Coming out of the woods and along the road you can see large marquees, banners fluttering and though the house is 19th century, you could imagine a 15th century version in which the local lord and his wife were both overwhelmed by delight at the honour, and horrified by the expense and trouble, of having this ‘visit.’

For all I know, the current landed gentry owner is feeling much the same because infact this is The Garden Show at Stansted House in Deepest Sussex.

I don’t want to extend this metaphor too far because we don’t have knights a jousting or cooks’ boys roasting hogs but still I needed you to get the image in your mind.

So, back to the 21st century and what it is like being involved in such an event.

Like all events, the activity behind the scenes is invisible to the visitor’s naked eye unless something goes wrong and it is our job to make sure they never notice any of it.

( We have a staff area which is well cordoned off from members of the public so that we can get on with things, have a break, leave stuff lying around, take radio messages of missing children and so on.

I found one elderly woman coming through our area and approached her and told her that this was not on the ‘public route’ through the show area and could I show her back onto the main show ground.

‘What the hell do you need a staff area for?’ she asked.

Well, 6,000 visitors a day, several hundred exhibitors, a timetable of events which makes sure the flying eagles display does not coincide with the doves being let out, a chance to have a cup of tea without being asked where the toilets are and what time is the chocolate cookery demonstration…….)

As with all such things 90% of the visitors are lovely and 90% of the exhibitors are great too.

But if you are staff those bloody 10% take your time and energy.

So, here is the story of the 10% this year.

There was a woman stallholder who was not happy.

The amazing person whose role it is to smooth ruffled feathers went to see her.

( In brackets, how many companies could do with an Anna, for that is her name. Worth her weight in gold, and she is definitely appreciated as such – smoother extraordinaire.)

It is hard in normal day-to-day life to imagine yourself negotiating and calming a woman dressed in a large pink tutu who is complaining large and loud.

But we were.

And it wasn’t just her, it was the man selling garden furniture next to her and the woman selling, dear reader brace yourself, dog poo composting systems.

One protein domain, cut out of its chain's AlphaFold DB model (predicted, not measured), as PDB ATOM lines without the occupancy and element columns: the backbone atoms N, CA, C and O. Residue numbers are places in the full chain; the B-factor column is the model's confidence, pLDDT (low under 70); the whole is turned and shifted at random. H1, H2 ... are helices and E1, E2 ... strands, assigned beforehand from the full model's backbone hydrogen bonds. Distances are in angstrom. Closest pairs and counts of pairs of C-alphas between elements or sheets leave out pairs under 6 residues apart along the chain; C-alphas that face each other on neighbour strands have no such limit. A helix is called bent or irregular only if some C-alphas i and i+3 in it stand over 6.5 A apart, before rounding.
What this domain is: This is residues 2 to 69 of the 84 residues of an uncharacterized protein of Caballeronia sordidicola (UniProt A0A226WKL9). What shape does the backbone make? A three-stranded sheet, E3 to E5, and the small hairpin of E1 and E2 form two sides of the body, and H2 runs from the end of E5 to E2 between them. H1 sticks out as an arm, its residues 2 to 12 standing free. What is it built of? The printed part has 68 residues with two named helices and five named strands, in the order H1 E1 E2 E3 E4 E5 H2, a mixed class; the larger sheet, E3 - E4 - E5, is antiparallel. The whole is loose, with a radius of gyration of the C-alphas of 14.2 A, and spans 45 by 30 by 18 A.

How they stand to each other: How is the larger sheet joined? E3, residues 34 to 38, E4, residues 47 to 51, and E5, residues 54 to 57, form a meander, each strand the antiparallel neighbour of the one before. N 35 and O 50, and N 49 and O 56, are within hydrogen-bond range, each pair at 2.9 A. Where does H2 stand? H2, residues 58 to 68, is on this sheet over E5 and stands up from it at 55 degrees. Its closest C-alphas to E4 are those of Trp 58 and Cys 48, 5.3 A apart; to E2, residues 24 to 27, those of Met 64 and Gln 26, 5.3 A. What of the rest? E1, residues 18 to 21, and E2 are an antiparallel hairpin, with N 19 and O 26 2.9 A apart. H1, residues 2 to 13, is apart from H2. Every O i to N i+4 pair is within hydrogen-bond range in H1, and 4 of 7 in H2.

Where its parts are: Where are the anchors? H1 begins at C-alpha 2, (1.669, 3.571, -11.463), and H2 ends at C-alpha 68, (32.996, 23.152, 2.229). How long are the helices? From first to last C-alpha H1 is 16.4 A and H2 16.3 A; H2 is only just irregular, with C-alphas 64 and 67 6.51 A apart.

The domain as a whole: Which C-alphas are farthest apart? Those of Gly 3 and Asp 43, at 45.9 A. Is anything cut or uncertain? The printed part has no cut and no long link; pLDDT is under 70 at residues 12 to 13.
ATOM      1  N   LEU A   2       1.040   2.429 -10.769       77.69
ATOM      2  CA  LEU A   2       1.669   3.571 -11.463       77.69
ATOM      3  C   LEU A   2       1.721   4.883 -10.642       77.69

I won’t bore you with the details but you can picture, if you like, the smoother extraordinare, the head of security and the woman in a large pink tutu, and me at each corner of a gazebo and walking across the site with it.

And the man with the popcorn-providing fire engine (yes indeed), picking up the tutu woman’s goods and chattels and following us to her new site.

Meanwhile, dog poo.

So, the dog poo composting stallholder bent my ear about the fact that she was a few months into being self employed and risking her livelihood on selling this product at shows like ours and this show was proving to be an abject failure for her and she was on the brink of failure.

I, learning from the smoother extraordinaire, was talking to her about the early days of a new business and how difficult they were, the vagaries of shows and how you could have bad sales one year and great the next, how you had to try shows to find out which worked for you because the demographics were different, how we could only bring in the visitors and the sales were up to the stallholders and so on.

She was not appeased.

When I went back to the staff area, I said that I had had this conversation and I thought they might get more in the way of complaints from this stallholder.

‘But it’s shit,’ said a colleague – accurate in various ways, but not providing me with a line I could take with the dog poo woman next time I saw her.

Gift Aid

Now, I am well aware that first impressions can be wrong and I am often reminded of that fact when I make a hasty judgement on someone or something only to be proved comprehensively wrong.

But if, as I did today, I open a box to find a souvenir programme from Charles and Diana’s wedding, six books all relating to cats and The Good News Bible and ten Readers’ Digest abridged novels, I know that things were not looking promising.

This box was one of about 17 donated by the same person so my heart was not, dear reader, a-leaping with excitement.

But, bless their hearts, they had gift aided the contribution.

Gift aid means we can get 25% more for each sale, so we like it a lot.

Now the 17 boxes were clearly labelled as gift aided and at the same time there were other donations which weren’t gift aided, all in the same area.

It is, of course, completely unacceptable and against the rules to gift aid a book which is not in the appropriately gift aided box.

But you know, accidents do happen.